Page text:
In his 1997 letter to the first Amazon shareholders, CEO Jeff Bezos laid out the three-word business philosophy that could soon make the online giant the first $1 trillion company in history: "obsess over customers."
That simple, customer-centric credo has driven a string of innovations unmatched in American retail:
- Amazon posted some of the first customer reviews next to its products (1995)
- 1-Click (1997) eliminated the need for Amazon customers to re-enter billing information with every purchase
- Amazon Prime (2005), a free-shipping loyalty program, has ballooned to become Amazon's all-encompassing shopping and entertainment ecosystem
- Amazon Kindle (2007) basically created the downloadable ebook device market and continues to dominate it
- Amazon Echo (2015), a smart home gadget dismissed as a gimmick, became the top-selling item on Amazon.com for Black Friday 2017
And then there are all the innovations that Amazon's customers don't see, but that allow Amazon to make good on promises like same-day delivery. Scot Wingo, executive chairman and founder of ChannelAdvisor, an ecommerce strategy consultancy, says that Amazon's 116 nationwide fulfillment centers and the "billions of dollars in investment to make that happen" all stem from that original shareholder letter.
"Bezos said in 1997 that customers won't get tired of low prices, selection and great shipping," says Wingo. "Here we are 20 years later and those are the things that have really differentiated Amazon from everyone."
Onine shopping in the third quarter of 2017 accounted for 9.1 percent of total retail sales in America. That's an increase of 15 percent over 2016, which itself was 15 percent better than the same quarter in 2015, and it's expected to grow at that same rate for the foreseeable future. (Although you might be forgiven for expecting internet shopping to be a higher percent of retail sales by now, few people buy groceries and cars online, two of the biggest retail sectors.)
In that small but growing online retail pond, Amazon is by far the biggest fish. Check out some of the latest stats:
Amazon's online dominance is a thorn in the side of just about every retailer in America. Consumers accustomed to the low prices and absurdly broad selection of Amazon are often disappointed when they walk into traditional brick-and-mortar retailers. This has led to the growing practice of "showrooming," in which shoppers visit physical retail stores to try on clothes and size up gadgets, then go home and buy them online, often through Amazon.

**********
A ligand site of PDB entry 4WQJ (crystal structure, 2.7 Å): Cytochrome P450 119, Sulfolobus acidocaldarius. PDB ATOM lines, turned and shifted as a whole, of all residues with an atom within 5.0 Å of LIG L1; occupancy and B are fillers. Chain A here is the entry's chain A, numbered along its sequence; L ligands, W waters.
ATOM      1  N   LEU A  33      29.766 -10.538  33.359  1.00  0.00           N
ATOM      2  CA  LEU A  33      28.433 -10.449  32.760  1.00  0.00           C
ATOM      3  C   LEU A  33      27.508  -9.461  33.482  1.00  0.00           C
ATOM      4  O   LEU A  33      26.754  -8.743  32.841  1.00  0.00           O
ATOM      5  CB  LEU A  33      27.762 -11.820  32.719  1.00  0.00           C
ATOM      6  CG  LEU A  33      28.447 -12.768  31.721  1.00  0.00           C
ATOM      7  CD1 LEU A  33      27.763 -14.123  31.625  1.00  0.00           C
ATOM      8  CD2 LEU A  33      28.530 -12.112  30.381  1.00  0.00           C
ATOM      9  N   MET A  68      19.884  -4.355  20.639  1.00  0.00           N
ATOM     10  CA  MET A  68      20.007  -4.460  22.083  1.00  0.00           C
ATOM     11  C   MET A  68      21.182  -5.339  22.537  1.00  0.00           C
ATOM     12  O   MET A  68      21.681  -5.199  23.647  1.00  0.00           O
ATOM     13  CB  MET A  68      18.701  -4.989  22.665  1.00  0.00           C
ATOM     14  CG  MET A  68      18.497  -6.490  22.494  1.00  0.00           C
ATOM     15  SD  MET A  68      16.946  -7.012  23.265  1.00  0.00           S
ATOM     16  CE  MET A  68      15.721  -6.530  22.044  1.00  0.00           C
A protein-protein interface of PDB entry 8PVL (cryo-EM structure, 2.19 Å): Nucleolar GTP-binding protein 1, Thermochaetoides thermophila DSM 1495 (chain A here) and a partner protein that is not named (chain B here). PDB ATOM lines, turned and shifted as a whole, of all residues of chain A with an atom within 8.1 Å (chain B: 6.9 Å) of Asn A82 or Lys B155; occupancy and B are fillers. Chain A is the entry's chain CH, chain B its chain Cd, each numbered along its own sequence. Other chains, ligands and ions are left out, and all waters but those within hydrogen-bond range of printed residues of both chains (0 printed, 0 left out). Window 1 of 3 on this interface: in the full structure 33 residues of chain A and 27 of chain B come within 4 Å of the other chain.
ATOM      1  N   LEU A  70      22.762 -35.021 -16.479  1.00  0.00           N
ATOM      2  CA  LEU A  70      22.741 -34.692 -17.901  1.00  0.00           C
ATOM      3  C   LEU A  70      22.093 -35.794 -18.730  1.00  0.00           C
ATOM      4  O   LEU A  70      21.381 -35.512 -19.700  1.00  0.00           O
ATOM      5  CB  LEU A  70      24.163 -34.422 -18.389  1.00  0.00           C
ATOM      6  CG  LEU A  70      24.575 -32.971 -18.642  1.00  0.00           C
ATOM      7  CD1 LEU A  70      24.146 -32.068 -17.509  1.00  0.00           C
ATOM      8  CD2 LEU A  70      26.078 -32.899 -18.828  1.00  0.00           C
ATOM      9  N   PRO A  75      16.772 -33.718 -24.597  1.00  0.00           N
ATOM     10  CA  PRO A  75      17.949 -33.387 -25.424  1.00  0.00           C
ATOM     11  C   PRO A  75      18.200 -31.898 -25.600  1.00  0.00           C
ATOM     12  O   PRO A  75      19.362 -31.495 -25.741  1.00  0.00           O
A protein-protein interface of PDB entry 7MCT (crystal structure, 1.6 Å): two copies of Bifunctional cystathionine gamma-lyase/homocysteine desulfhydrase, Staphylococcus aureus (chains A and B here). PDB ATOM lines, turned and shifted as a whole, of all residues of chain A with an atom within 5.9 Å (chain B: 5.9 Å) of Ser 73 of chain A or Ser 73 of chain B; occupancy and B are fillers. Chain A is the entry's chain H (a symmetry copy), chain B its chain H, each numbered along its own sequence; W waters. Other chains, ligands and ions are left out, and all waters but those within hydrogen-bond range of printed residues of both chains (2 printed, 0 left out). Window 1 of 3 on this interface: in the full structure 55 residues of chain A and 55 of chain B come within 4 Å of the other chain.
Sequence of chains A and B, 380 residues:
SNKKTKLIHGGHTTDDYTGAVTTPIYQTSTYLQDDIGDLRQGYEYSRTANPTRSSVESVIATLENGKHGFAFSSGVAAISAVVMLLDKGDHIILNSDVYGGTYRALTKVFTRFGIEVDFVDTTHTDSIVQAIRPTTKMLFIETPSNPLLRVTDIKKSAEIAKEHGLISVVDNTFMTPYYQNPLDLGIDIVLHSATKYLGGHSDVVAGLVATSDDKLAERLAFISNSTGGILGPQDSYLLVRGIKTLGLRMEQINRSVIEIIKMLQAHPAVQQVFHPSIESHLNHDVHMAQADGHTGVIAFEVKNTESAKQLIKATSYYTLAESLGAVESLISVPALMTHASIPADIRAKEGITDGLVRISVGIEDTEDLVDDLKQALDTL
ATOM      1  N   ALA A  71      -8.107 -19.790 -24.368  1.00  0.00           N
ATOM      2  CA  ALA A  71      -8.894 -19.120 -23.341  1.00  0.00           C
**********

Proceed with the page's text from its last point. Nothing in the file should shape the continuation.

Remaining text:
But just when retailers started thinking that brick-and-mortar was a death sentence, Amazon flipped the script. The online-native company recently opened its first brick-and-mortar bookstores, a market it originally helped kill (R.I.P. Borders, Waldenbooks and B. Dalton). Then Amazon bought Whole Foods with its 450 US locations, which may one day have no checkout lines or cash registers, just like the Amazon Go pilot grocery store in Seattle.
Does that mean that the Amazon way is the only way to win in retail? Not necessarily, says John Rossman, a former Amazon executive and managing director at the Seattle consulting firm Alvarez & Marsal, who not coincidentally wrote a book called "The Amazon Way: 14 Leadership Principles Behind the World's Most Disruptive Company."
"For every company, it's about knowing who your customer is and figuring out different high-value ways to serve them in unique ways that others would have a tough time copying," says Rossman. "Amazon has its own approach to it, but I wouldn't recommend that everyone follows Amazon's playbook."